JACKSON, Miss.—The Journal of the American Medical Association is the latest prestigious medical journal to publish the findings of researchers at Methodist Rehabilitation Center who first linked West Nile virus with paralysis.
An article co-authored by Dr. Art Leis, senior scientist at the Center for Neuroscience and Neurological Recovery at Methodist Rehab, appears in the latest issue of JAMA published today.
Dr. Leis and other researchers warn that in addition to the more common symptoms of West Nile infection, both patients and physicians should be aware of the signs of limb weakness. Their study confirms that West Nile virus can attack the spinal cord and cause paralysis, fatigue and other symptoms that persist for months after infection.
JAMA is the latest in a growing number of national and international medical journals to report what Methodist researchers fist discovered last September—that muscle weakness associated with West Nile virus infection is caused by a loss of motor cells in the spinal cord and that the virus is targeting the gray matter of the spinal cord in a manner similar to polio.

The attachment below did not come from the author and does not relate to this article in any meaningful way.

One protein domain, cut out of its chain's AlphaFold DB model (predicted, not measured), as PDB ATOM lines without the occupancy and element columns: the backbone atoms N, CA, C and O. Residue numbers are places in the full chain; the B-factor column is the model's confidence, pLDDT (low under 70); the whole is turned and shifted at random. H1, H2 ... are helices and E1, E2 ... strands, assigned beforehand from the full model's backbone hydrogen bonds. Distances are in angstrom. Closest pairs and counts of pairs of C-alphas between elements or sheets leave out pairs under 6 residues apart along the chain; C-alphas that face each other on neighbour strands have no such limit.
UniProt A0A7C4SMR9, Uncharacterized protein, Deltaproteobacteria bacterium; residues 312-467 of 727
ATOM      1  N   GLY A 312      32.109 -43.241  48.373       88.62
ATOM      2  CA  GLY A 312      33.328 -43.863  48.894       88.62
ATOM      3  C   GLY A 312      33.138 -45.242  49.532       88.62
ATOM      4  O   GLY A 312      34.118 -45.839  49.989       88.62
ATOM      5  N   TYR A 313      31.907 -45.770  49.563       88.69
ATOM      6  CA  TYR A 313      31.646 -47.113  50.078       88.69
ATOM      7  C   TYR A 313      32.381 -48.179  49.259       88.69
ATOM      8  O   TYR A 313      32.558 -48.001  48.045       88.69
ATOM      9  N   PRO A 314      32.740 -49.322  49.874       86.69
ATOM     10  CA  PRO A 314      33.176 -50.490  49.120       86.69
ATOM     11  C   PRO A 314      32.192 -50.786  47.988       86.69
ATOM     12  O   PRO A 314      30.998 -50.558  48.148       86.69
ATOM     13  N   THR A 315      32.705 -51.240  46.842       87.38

Since Methodist Rehab researchers announced their discovery last year, their findings have been published by the New England Journal of Medicine, the Centers for Disease Control, and the international medical journal, The Lancet Infectious Diseases.
Dr. Leis spoke to USA Today reporter Anita Manning for a West Nile story that appears in today’s paper.
Earlier this week Methodist Rehabilitation Center was named one of America’s best hospitals by U.S. News and World Report.
For more information:
West Nile virus can damage the spinal cord | USA Today